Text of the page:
-- Mary Elizabeth Dallas
SUNDAY, Nov. 13 (HealthDay News) -- People who visit the dentist
regularly to have their teeth cleaned may lower their risk for
heart attack or stroke, new research suggests.
The finding is to be presented Sunday at the American Heart
Association's annual meeting, in Orlando, Fla.
In following more than 100,000 people with no history of heart
problems or stroke for an average of seven years, researchers from
Taiwan found those who had their teeth scraped and cleaned by a
dentist or dental hygienist at least twice a year for two years had
a 24 percent lower risk for heart attack and a 13 percent lower
risk for stroke compared to those who never went to the dentist or
only went once in two years.
"Protection from heart disease and stroke was more pronounced in participants who got tooth scaling at least once a year," said Dr. Emily (Zu-Yin) Chen, a cardiology fellow at the Veterans General Hospital in Taipei in a news release from the American Heart Association.
Professional teeth cleanings seem to reduce the growth of
bacteria, which causes inflammation and can lead to the development
of heart disease or stroke, she added.
One U.S. expert said links between oral health and heart health
"The results are not surprising since there have been many studies showing association between inflammation and heart disease," said Dr. Lawrence Phillips, assistant professor of medicine in the division of cardiology and Director, Nuclear Cardiology at NYU Langone Medical Center, New York City. "With tooth scaling, the thought is that chronic inflammation is decreased. Good dental hygiene is recommended for all patients," he added.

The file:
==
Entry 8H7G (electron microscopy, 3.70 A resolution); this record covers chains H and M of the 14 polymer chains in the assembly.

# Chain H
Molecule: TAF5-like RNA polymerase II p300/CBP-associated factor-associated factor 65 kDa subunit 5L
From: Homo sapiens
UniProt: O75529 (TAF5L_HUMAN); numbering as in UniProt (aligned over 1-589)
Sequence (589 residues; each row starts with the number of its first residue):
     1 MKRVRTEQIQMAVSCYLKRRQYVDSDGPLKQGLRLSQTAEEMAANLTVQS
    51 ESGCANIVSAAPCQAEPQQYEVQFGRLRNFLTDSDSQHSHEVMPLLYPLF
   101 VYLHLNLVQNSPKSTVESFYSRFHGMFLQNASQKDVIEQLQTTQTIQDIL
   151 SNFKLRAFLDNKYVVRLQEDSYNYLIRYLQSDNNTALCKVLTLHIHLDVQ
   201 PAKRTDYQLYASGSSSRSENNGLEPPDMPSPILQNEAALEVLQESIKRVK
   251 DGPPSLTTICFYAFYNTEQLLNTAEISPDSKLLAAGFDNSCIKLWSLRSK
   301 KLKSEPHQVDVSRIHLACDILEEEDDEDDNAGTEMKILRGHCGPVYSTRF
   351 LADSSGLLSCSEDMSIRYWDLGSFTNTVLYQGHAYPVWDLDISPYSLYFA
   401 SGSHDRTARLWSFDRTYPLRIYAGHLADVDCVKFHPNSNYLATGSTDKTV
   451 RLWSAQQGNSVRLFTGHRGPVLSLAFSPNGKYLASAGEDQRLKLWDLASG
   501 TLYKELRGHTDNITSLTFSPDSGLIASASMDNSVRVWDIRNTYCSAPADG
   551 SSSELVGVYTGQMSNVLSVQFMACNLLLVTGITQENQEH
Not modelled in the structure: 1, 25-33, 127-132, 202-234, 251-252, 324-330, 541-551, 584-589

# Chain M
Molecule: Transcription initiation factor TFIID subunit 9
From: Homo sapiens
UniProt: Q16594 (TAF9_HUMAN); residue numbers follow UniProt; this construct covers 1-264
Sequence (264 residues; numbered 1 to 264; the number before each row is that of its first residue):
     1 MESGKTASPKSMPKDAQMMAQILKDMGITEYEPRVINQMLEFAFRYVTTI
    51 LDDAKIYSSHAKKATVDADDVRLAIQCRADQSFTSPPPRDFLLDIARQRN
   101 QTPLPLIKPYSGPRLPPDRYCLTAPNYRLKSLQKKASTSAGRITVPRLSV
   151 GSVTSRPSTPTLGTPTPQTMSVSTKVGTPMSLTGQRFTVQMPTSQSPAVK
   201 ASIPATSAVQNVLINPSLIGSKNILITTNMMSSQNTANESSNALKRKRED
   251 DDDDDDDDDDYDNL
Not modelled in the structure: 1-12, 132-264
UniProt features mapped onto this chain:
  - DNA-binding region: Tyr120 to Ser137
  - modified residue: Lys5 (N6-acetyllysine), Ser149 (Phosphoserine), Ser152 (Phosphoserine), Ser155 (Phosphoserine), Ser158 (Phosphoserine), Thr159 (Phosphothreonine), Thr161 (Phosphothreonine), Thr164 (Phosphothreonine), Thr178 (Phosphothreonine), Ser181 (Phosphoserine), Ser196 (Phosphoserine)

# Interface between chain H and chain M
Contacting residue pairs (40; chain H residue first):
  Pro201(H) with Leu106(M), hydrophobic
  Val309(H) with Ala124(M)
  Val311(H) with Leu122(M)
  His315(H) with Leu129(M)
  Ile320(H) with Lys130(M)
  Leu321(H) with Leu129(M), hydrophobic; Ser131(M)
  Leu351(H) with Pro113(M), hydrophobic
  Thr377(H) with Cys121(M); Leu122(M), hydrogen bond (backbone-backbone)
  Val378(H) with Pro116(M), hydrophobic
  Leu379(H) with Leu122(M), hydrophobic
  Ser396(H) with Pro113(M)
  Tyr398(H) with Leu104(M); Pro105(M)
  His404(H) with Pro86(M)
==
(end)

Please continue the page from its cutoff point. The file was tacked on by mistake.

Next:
The study authors noted they did not account for other heart
attack and stroke risk factors, such as weight, smoking and race,
not included in the Taiwan National Health insurance database they
used as the source of their information.
Phillips pointed to other limitations to the study, as well. "It
is unclear the additional risk factors that these patients had in
each group beyond those recorded in their database, so we do not
know if they are comparing similar patients," he said. "In
addition, those people who are proactive about their health may
have lower risk of heart disease and stroke, independent of their
risk factors. People who go for routine dental work, such as tooth
scaling, are likely to be in this group."
Meanwhile, a separate study from Sweden revealed different types
of gum disease may predict the degree of risks for heart attack,
stroke and heart failure. The researchers found that fewer teeth
and a higher number of infections around the base of teeth increase
a person's risk for congestive heart failure or heart attack.
Moreover, they found greater incidence of gum bleeding was also
associated with an increased risk for stroke.
Research presented at meetings should be considered preliminary
until published in a peer-reviewed medical journal.
The U.S. National Institute of Dental and Craniofacial Research
provides more information on
heart disease and oral health.
Please be aware that this information is provided to supplement the care provided by your physician. It is neither intended nor implied to be a substitute for professional medical advice. CALL YOUR HEALTHCARE PROVIDER IMMEDIATELY IF YOU THINK YOU MAY HAVE A MEDICAL EMERGENCY. Always seek the advice of your physician or other qualified health provider prior to starting any new treatment or with any questions you may have regarding a medical condition.
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